“I believe I’m tired, Caryss.” He lifted a dark-chocolate praline off the tray, but waited to eat it, simply holding it in his fingers. “It was exhausting, fighting for the survival of a race that is dead-set on its self-extermination.”
She arched a perfectly groomed eyebrow. “Life would have been so much simpler if you went through it completely alone. You’d have no one to worry about but yourself.”
“But I am alone. And I don’t care for others.”
“That’s what you say.” With a nonchalant little shrug, she knelt in front of him, placing her elbows on his knees. “It is a shame that you and I cannot feed off each other. Some human lives would have been spared if we could.”
Raim scanned her, searching past the expensive dress and the luscious body underneath. The unappetizing echoes of emotions of the men Caryss had fed off floated inside her—nothing he could or would take. He was sure she didn’t see anything enticing inside him, either.
“It is a shame,” he agreed, leaning back in his chair. The praline began to melt in his hand, and he placed it back on the tray, licking the smudge of bittersweet chocolate off his finger. “Anything new? Or is your visit here simply because you’ve missed me?”
“Ooh, I always miss you, honey.” The pout came out again. Centuries-old habits weren’t easily hidden or forgotten. “You will be the only one I’ll miss when I leave here, too.”
“You’re leaving?” The restless nature of the Succubus had taken Caryss around the world a few times during the centuries he had known her. “Where to, this time?”
“Out of here.” Rising to her feet, she took a seat in the armchair next to his, facing the fire, too. The high slit of her skirt parted, displaying her long, shapely legs as she crossed them. “I’m leaving this world, Raim. I’ve come to say goodbye.”
“You are?” He laced his fingers in front of him. Something akin to regret tugged at his heart.
Since Caryss had found him, lying on the bottom of a ravine in the Alps, with every bone in his body broken and flesh gnawed off his bones by wolves, she had been the only one he had ever spoken to openly, not as a Grand Master, but as an equal.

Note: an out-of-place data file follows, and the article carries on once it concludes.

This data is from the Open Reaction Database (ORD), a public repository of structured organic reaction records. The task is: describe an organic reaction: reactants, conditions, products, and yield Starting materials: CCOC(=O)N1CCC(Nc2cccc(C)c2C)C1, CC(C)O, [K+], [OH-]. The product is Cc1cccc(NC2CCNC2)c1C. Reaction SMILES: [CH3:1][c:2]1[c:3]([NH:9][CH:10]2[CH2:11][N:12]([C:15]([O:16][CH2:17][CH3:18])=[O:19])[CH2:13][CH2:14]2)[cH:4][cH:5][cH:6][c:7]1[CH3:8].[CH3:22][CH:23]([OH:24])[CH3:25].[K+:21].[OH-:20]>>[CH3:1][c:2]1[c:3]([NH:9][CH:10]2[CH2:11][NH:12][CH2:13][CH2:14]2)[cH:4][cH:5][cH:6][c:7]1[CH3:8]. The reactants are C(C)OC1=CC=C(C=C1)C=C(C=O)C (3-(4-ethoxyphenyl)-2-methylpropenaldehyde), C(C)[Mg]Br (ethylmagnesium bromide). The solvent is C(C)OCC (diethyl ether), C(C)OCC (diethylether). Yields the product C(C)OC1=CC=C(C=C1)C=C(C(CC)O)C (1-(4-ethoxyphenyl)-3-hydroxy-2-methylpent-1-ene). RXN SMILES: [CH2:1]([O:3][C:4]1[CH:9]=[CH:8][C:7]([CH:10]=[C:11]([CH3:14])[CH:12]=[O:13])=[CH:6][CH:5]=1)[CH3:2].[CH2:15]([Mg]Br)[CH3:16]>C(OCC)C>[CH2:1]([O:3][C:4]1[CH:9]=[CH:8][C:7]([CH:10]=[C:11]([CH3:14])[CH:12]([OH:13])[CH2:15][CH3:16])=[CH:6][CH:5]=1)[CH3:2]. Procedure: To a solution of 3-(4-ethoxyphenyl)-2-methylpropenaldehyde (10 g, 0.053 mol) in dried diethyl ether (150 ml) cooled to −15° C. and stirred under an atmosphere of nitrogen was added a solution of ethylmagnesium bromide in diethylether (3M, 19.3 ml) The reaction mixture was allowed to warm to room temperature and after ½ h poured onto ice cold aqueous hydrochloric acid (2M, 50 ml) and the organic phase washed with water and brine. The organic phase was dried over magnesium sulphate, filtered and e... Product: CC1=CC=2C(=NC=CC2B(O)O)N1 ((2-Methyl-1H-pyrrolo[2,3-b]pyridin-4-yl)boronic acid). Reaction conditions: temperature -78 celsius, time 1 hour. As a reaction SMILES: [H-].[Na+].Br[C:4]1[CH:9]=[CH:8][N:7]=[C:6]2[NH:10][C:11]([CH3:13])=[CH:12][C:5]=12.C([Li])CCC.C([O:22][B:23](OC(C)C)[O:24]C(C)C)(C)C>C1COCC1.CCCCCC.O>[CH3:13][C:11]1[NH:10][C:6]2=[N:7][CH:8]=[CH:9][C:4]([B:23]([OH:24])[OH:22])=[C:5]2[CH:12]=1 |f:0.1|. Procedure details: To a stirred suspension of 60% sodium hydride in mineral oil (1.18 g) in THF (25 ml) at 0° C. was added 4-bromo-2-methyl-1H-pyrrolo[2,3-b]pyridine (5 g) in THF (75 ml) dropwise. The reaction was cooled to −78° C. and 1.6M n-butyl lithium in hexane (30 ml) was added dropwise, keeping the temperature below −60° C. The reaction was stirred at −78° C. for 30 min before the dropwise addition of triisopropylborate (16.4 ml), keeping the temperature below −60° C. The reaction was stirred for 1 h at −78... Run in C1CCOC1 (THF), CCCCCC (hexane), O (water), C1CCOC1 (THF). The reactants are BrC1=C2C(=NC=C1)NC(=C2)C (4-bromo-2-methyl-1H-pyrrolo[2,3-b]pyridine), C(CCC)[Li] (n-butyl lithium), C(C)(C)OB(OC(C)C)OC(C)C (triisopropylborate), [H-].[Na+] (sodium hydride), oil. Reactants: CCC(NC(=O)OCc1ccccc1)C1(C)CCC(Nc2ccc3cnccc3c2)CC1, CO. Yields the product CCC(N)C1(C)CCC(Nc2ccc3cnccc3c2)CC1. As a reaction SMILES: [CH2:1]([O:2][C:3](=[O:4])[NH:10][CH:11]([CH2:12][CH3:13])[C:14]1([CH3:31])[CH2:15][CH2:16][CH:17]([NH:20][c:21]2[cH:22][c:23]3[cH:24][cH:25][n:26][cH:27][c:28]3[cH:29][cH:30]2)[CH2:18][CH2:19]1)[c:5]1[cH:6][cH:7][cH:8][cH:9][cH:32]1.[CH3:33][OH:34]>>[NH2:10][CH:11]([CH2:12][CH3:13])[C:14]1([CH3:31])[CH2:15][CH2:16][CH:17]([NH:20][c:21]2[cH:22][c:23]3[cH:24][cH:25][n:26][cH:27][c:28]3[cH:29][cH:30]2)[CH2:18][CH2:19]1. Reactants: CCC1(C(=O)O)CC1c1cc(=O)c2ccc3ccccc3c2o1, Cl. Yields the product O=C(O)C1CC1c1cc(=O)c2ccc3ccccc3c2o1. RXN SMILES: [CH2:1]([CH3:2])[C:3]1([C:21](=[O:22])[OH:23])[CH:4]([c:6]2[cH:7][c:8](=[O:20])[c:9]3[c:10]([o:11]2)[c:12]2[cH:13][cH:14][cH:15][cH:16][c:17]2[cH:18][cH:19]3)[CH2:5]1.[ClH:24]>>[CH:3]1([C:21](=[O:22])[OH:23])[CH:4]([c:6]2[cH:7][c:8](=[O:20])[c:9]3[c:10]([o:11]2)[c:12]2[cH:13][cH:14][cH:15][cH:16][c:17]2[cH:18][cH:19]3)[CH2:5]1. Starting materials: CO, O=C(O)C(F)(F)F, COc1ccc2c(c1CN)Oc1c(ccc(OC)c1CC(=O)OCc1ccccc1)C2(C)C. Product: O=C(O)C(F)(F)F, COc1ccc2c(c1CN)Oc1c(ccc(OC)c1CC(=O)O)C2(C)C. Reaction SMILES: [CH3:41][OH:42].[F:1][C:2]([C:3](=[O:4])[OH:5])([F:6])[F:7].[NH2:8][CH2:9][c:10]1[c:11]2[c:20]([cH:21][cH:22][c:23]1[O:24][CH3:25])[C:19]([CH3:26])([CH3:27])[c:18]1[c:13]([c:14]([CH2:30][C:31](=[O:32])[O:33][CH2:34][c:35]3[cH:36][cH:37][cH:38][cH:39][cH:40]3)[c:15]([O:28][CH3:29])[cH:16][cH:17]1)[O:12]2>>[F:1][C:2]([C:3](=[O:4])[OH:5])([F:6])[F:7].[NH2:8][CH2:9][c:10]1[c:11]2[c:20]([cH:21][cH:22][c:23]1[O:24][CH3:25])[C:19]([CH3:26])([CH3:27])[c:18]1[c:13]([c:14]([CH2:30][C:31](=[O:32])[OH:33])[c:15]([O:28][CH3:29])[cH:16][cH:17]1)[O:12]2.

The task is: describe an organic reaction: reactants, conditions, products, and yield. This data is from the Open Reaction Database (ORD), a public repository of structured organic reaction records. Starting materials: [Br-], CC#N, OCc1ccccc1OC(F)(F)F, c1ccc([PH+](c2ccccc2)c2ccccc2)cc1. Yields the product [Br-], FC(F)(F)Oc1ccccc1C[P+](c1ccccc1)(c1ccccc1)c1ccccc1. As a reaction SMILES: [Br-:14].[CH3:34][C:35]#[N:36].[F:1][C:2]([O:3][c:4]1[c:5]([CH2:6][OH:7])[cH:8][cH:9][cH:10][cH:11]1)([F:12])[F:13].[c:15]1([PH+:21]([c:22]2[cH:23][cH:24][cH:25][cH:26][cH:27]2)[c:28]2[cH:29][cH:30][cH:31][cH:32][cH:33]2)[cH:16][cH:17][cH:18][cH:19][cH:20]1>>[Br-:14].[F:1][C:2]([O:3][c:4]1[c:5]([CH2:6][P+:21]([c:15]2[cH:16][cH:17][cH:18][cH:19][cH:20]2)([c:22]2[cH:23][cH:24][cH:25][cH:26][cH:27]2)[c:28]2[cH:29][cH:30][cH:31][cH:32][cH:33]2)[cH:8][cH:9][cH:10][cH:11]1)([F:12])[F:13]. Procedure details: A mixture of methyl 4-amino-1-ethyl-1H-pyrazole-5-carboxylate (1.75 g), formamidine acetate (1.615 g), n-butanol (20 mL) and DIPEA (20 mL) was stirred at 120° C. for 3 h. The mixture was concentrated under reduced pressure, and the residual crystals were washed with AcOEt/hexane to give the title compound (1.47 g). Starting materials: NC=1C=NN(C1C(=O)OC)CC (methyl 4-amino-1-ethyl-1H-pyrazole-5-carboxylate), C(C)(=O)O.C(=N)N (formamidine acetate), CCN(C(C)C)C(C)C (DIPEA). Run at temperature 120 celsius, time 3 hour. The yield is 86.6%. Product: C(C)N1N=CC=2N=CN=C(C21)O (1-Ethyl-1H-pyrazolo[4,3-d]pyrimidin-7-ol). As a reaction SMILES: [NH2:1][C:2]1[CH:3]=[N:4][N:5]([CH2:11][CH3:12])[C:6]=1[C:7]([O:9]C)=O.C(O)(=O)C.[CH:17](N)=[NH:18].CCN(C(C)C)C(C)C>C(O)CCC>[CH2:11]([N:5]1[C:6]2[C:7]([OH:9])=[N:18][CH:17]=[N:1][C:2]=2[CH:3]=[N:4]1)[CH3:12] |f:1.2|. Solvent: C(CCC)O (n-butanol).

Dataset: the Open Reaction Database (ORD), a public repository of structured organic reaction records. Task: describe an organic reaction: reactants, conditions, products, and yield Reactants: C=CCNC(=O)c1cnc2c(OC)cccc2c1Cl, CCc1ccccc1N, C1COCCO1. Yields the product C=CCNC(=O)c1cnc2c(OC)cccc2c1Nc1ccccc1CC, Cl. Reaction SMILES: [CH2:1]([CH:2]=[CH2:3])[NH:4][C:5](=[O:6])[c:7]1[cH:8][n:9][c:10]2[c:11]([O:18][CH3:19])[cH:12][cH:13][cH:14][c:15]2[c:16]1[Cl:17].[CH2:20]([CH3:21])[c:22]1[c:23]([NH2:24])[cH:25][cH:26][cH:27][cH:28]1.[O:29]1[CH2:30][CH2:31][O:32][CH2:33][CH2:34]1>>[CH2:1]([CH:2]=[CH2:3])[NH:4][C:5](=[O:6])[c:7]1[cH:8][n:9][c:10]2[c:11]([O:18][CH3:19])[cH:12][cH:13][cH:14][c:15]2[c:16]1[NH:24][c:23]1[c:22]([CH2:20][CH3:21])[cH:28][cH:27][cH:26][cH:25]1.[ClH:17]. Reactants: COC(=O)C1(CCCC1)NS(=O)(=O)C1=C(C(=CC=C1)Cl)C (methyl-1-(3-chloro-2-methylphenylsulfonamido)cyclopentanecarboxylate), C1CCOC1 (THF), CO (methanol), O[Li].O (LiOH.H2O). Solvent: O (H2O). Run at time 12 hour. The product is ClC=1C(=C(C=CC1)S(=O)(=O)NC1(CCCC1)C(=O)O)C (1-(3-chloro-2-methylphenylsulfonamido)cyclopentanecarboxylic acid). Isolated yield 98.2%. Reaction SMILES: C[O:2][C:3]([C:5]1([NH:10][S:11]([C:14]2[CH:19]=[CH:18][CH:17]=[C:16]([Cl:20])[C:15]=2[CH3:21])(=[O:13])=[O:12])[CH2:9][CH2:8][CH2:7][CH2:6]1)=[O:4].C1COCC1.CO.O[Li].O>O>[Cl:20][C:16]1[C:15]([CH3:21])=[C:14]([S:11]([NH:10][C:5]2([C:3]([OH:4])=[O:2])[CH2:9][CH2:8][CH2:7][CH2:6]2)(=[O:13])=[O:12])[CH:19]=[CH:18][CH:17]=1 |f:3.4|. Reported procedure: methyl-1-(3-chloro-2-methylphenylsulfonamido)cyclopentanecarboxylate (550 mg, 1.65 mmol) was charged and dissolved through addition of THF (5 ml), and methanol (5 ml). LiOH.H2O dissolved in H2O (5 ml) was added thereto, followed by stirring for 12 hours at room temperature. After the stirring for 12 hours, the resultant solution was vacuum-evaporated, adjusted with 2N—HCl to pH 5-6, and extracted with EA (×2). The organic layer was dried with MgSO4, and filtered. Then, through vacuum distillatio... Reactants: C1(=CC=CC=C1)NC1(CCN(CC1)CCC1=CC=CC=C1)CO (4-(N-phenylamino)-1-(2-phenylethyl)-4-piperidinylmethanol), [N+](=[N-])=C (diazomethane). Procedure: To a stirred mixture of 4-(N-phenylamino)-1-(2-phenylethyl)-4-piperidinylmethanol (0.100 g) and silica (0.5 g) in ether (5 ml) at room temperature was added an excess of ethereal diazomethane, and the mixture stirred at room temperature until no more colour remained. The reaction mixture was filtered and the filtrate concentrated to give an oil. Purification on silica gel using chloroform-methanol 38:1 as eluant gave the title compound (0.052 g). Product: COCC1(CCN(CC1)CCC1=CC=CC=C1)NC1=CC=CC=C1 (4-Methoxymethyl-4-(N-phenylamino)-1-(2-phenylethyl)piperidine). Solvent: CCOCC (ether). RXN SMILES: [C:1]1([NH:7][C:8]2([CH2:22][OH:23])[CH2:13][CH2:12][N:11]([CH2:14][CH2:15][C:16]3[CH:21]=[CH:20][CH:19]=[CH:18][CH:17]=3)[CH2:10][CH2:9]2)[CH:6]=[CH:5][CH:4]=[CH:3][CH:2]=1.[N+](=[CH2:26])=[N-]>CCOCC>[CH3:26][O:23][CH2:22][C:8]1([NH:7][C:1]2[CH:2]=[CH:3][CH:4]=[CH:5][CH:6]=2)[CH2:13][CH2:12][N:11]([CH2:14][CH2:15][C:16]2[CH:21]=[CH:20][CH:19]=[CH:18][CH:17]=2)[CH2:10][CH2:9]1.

“Are you sad about me leaving?” She gazed at him with curiosity.
“Parting from someone you knew for a long time always carries a certain amount of sadness, doesn’t it?”
Her ample chest, draped in the rich green satin of her dress, rose with a deep inhale as she seemed to think about his words.
“Not for me.” She shook her head. “But that’s the difference between us, Raim. You’ve never been a true demon. No matter how hard you try, you can’t escape your angelic nature.”
“Angelic?” he scoffed.
He knew Caryss was referring to the place where all Incubi came from. Still, the word seemed ridiculous, for he felt nothing of the Divine in him anymore.
The only thing that remained of that nature was the ability to feel the emotions he consumed. That was the reason why during his early centuries on Earth he fed mostly on the aggression of human males he fought in battles. Aggression didn’t hurt as some of the other human emotions did, it ignited him from the inside instead.
“Why are you leaving, Caryss?”
She shrugged a delicate shoulder, bare from the silk of her dress.
“Many of us have left. The times have been changing. Men are more likely to get at home from their wives now what they used to come to me for—”
“Maybe, but that wouldn’t mean a shortage of clients for you. There will always be plenty of men in this world willing to feed a Succubus.”
Even if feeding one carried a real chance of dying—Caryss wasn’t known for her self-control around humans.